Food / Health / Lifestyle

10 reasons why this book should be on your bookshelf

This book is not like your regular health books. It’s funny, full of anecdotes and educational. Pollan does great job of simplifying health for you. He goes back to the beginning to explain how the current problems we have with our food and health came about. Even with topics such as nutritionism that you though you were well educated about, Pollard, gives new meaning to this ideology ensuring that you will never look at food the same way ever again.

He also answers the most critical question that we have about food. What should we be eating?

Pollan says;

  • Eat food. Not too much. Mostly plants.This simple answers our everyday dilemma of what we should be eating. As a society, we eat less real food. Because of the extensive and often conflicting scientific evidence, we should eat food that our ancestors would recognise. According to Pollan, that means ;“don’t eat anything incapable of rotting.”


  • So how can you avoid eating the wrong food? “Avoid food products containing ingredients that are A) unfamiliar B) unpronounceable C) more than five in number or that include D) high-fructose corn syrup.”


  • The only person stopping you from buying healthier food is you. Pollan exposes our hypocrisy  by saying that; “while it is true that many people simply can’t afford to pay more for food, either in money or time or both, many more of us can. After all, just in the last decade or two we’ve somehow found the time in the day to spend several hours on the internet and the money in the budget not only to pay for broadband service, but to cover a second phone bill and a new monthly bill for television, formerly free. For the majority of Americans ( and other nations), spending more for better food is less a matter of ability than priority.”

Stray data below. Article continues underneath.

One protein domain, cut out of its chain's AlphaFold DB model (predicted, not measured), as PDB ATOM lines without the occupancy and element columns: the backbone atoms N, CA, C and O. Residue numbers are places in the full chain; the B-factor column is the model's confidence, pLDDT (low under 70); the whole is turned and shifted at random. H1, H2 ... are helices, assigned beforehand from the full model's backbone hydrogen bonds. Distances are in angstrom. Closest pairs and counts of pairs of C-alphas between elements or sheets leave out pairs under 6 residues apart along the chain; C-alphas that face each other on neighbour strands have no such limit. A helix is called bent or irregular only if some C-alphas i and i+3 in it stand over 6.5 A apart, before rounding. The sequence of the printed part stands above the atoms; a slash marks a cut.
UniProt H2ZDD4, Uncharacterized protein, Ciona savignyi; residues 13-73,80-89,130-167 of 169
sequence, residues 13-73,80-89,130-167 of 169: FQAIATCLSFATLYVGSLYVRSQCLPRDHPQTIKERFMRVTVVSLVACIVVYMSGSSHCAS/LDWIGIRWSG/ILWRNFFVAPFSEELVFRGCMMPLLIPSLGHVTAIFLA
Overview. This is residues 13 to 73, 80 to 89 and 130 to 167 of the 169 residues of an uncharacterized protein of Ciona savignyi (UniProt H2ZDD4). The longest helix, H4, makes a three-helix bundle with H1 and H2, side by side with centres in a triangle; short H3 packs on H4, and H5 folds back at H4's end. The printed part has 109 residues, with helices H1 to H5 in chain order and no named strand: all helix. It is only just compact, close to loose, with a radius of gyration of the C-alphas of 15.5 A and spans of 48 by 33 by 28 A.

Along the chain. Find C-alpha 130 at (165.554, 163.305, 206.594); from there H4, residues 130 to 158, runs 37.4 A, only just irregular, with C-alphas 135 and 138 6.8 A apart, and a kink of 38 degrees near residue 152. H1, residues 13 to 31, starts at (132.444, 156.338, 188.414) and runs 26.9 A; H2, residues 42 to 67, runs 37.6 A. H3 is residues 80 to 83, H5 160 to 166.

• So how should you shop for your food? Pollan has two things to say about that. Shop the peripheries of the supermarket and stay out of the middle and secondly, shake the hand of the person that grows your food.


  • Just because you’re full it doesn’t mean you are nourished. The abundance of food has caused us to overeat nutritionally empty food.


  • If you’re concerned about your health, you should probably avoid products that make health claims. Why? Because a health claim on a food product is a strong indication it’s not really food, and food is what you want to eat.


  • In case you didn’t know, government policies play a huge role in what we eat. The subsidisation of cheap mass produced corn ensures that it will be the cheapest product on the shelf.


  • The only way you can avoid this is if you grown your own food.


  • The more processed your food is, the greater its costs. Pollan has a simple equation for what you should eat. “Eating what stands on one leg [mushrooms and plant foods] is better than eating what stands on two legs [fowl], which is better than eating what stands on four legs [cows, pigs, and other mammals].”


  • Remember; “You are what you eat eats.”

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